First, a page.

Ask more questions here, I'm sure you will get more feedback tomorrow.
Cheers, Carl
Skarsaune
Posts: 105
Joined: Mon Dec 03, 2018 9:12 am

Re: On kit instructions & tech support

Post by Skarsaune »

Sorry you're having such trouble.

It sounds like SM has issues with revision control on their build documentation. Some changes have been made in their kits and not all the instructions have been updated to reflect that.

I did a bunch of research and reading before I ever built my first kit - I probably spent a year studying on building a guitar before a sale on Martin kits put me over the edge. I prefer books to phone calls or videos. If I have a book on the bench, I don't have to hope someone will answer the phone, especially nights and weekends when I spend the most time in the shop. I bought Cumpiano's book as a reference, I read the Stew Mac instructions online & printed off a copy, I used the Martin kit instructions (that's where the kit came from). Reading helped give me a background on the Why's behind all the How's.

To your specifics -

First three issues -
1) If it's flat, it needs a flat caul.
2) Cardboard is used for the mold. You refer to it yourself in your next set of issues. If the neck block is square, it's square.
3) I'm not sure what's being referred to here. Never heard of a tailblock reinforcement strip. Many guitars do have a strip of wood at the tailblock where the sides meet, contrasting with the back & sides. Perhaps that's what they meant.

Next batch -
1) Sounds like you got the mold made.
2) Molds generally do have to be installed/removed repeatedly.
3) Small guitars may have less reinforcing strips, larger guitars more. 8 per side is excessive. It's a fabric strip, that will help to stop crack propagation in the sides if one ever starts.
4) 5 degree wedge is for the back, flat is for the front. Your neckblock is square as you've said, so you need flat for that side.

I don't see any big issues yet. Relax, take a deep breath, you're doing fine.

Critical items so far - neck block and tail block glued to the sides, aligned to each other (purpose of the mold), properly oriented, sides square to the blocks. Kerfing glued in slightly proud of the sides, so it can be sanded a) flat for the top or b) 5 degree angle for the back.

When you hit the next issue, post up here. Probably get a quicker response than emailing SM. John's videos on YouTube are a treasure.
jread
Posts: 253
Joined: Wed Feb 13, 2019 9:52 am

Re: On kit instructions & tech support

Post by jread »

I had a lot of the same questions. I agree the Bill Cory book is a good place to start.

The only thing in that book I'd change is, don't cut your brace rim notches all the way thru the sides. Just the kerf. Otherwise your binding might be too short to cover the hole. I see this question pop up a lot.

Your questions are welcome here.
tippie53
Posts: 6346
Joined: Fri Mar 03, 2006 7:09 pm
Location: Hegins, Pa
Contact:

Re: On kit instructions & tech support

Post by tippie53 »

we have 90 videos on you tube. Not all building support is the same. We at Blues creek really take this part serious
best of luck to you. Post pics we can help. That carboard mold is not the best method. It is difficult to maintain control of the neck block.
John Hall
Blues Creek Guitars Inc
Authorized CF Martin Repair Center
president of Association of Stringed Instrument Artisans
http://www.bluescreekguitars.com
phavriluk
Posts: 354
Joined: Mon Jul 09, 2012 9:49 pm

Re: On kit instructions & tech support

Post by phavriluk »

Should have remembered I read both of Corey's books several times over before I started. Strongly agree!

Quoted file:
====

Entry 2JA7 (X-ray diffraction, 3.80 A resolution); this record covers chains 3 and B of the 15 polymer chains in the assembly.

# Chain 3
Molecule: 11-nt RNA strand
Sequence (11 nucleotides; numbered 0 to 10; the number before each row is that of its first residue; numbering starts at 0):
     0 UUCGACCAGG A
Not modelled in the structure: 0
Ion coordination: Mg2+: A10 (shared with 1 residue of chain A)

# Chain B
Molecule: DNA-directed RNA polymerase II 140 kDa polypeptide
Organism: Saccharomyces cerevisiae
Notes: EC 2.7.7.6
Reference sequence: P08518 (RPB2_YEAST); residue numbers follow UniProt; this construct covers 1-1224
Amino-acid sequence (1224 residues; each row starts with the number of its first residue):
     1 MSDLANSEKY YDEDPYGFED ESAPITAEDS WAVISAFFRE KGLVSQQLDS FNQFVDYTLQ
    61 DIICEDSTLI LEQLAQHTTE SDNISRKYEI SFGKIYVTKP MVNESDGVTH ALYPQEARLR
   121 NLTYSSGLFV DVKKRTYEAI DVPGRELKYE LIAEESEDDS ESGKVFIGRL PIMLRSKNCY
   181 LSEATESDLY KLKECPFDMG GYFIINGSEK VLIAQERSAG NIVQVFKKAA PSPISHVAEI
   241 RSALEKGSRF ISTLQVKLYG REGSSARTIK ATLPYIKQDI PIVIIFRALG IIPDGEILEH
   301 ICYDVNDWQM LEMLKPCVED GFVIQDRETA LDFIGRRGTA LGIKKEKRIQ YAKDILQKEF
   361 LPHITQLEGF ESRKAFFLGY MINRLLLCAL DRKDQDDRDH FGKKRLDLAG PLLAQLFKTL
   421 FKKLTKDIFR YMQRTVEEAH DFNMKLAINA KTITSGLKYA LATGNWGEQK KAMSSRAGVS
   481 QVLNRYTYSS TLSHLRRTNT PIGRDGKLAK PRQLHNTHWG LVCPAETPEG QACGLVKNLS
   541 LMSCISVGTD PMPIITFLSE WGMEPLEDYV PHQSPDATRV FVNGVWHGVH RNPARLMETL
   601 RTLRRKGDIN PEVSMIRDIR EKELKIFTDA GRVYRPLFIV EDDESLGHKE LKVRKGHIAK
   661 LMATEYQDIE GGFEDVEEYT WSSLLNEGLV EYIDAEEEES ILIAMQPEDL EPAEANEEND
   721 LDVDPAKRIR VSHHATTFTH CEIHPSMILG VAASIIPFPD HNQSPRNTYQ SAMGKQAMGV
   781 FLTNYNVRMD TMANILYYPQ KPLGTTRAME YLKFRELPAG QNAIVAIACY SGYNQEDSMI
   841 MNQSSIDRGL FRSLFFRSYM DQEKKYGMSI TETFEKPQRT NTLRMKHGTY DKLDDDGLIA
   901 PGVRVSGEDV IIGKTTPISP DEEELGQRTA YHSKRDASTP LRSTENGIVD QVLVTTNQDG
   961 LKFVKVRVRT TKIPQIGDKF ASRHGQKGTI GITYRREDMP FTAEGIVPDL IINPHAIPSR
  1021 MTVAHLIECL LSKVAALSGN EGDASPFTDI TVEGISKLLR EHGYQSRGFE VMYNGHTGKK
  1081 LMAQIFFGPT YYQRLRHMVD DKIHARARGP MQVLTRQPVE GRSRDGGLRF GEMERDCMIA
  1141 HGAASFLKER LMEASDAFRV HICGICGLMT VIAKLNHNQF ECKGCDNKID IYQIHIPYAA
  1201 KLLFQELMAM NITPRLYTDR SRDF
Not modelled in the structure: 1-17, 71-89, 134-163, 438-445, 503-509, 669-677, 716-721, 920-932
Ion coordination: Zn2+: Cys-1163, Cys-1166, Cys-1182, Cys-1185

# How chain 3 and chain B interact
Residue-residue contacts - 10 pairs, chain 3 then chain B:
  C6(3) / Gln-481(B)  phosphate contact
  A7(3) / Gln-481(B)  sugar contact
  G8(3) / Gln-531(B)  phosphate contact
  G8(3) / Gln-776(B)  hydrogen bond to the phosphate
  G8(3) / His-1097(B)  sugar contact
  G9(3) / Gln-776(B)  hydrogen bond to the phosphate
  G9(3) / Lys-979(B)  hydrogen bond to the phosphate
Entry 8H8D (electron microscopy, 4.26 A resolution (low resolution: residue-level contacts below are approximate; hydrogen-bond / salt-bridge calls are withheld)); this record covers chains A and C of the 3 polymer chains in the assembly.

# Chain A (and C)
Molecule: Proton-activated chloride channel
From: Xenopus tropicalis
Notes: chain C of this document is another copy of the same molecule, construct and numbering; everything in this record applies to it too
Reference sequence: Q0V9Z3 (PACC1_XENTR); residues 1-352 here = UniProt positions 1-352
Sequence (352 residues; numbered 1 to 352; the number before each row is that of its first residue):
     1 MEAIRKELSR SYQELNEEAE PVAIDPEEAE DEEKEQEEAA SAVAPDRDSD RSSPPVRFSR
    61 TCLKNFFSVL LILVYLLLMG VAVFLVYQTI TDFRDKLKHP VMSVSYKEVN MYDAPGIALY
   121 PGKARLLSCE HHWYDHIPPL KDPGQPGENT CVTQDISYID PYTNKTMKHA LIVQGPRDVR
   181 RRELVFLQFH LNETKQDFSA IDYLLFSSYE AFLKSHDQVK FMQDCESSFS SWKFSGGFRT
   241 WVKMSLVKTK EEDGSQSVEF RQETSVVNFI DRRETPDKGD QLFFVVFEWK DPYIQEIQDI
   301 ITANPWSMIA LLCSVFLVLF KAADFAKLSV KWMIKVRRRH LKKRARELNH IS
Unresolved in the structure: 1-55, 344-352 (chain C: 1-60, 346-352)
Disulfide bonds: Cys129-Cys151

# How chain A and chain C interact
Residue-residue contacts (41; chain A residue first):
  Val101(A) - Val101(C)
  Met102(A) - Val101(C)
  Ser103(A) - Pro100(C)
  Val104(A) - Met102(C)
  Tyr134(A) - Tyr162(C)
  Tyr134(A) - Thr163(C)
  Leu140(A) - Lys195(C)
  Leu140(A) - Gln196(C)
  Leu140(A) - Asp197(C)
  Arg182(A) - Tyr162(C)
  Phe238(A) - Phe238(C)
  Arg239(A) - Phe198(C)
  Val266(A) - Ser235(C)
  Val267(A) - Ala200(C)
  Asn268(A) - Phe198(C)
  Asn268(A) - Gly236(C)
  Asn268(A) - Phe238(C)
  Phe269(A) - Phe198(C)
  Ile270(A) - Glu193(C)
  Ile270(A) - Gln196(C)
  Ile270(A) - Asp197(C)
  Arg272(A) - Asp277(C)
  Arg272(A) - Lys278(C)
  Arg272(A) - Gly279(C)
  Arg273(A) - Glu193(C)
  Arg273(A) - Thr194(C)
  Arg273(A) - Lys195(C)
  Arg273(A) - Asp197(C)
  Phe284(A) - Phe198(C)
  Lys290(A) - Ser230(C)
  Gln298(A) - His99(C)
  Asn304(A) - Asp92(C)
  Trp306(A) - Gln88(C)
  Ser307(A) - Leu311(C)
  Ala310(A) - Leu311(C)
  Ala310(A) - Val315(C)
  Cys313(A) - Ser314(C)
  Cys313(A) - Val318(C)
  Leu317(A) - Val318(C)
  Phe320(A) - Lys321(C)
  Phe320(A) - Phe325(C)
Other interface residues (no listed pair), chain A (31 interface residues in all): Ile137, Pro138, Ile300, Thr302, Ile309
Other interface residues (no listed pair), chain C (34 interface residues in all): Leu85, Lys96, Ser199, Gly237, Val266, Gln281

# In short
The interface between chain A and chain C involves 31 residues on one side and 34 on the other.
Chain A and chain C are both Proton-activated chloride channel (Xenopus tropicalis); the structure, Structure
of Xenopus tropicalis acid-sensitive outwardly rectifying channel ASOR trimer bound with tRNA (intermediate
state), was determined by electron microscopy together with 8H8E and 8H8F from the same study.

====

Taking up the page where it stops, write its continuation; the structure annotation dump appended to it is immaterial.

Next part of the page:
peter havriluk
Diane Kauffmds
Posts: 2406
Joined: Sun Mar 09, 2014 8:13 pm

Re: On kit instructions & tech support

Post by Diane Kauffmds »

SM is probably referring to the end wedge when it talks about the tail block reinforcement strip. However, I always reinforce my tail block with a piece of wood, inlaid into the block on the rim gluing surface. This will prevent catastrophic breaks if your guitar is ever dropped on end.
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Diane Kauffmds
Posts: 2406
Joined: Sun Mar 09, 2014 8:13 pm

Re: On kit instructions & tech support

Post by Diane Kauffmds »

The ribbon or cloth strips, also known as struts, are glued in strategic places along the sides. They're purpose is to mitigate side cracks should they occur. I like to install 4 to 5 per side. That's just my preference. Your guitar plans should tell you where to glue these.

I've glued 4 per side on this build.
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Andy Mitchell
Posts: 3
Joined: Mon Dec 28, 2020 8:54 am

Re: On kit instructions & tech support

Post by Andy Mitchell »

Hi,

I'm a beginner as well, just now in the home stretch of one of those StewMac kits.

I thought maybe I should respond because I had some of those exact same questions regarding the instructions when I first started out. However, once I realized that stuff in the video was really generic guitar building stuff (i.e. not absolutely aligned with the specific kit it was shipped with) I was able to sort out a lot of the seemingly conflicting instructions. There's actually a lot of really good stuff in both the book and video... and forums like this one. Going slow and thinking things through is sort of the key here, I think. I had a blast building my kit (now all finished except the bridge mount and set-up), and easily spent as much time building special tools, jigs, cauls etc. as I did in actually building the kit. And that was all just part of the fun for me, hope it turns out like that for you too.

Attaching a pic of my build, just because, because... well, because I'm proud of it! And to show that an absolute beginner can still get there in the end. This took me most of November-December to get this far, and now I just have the bridge mount to go.

Good luck with your project, hope you have as much fun as I did with mine.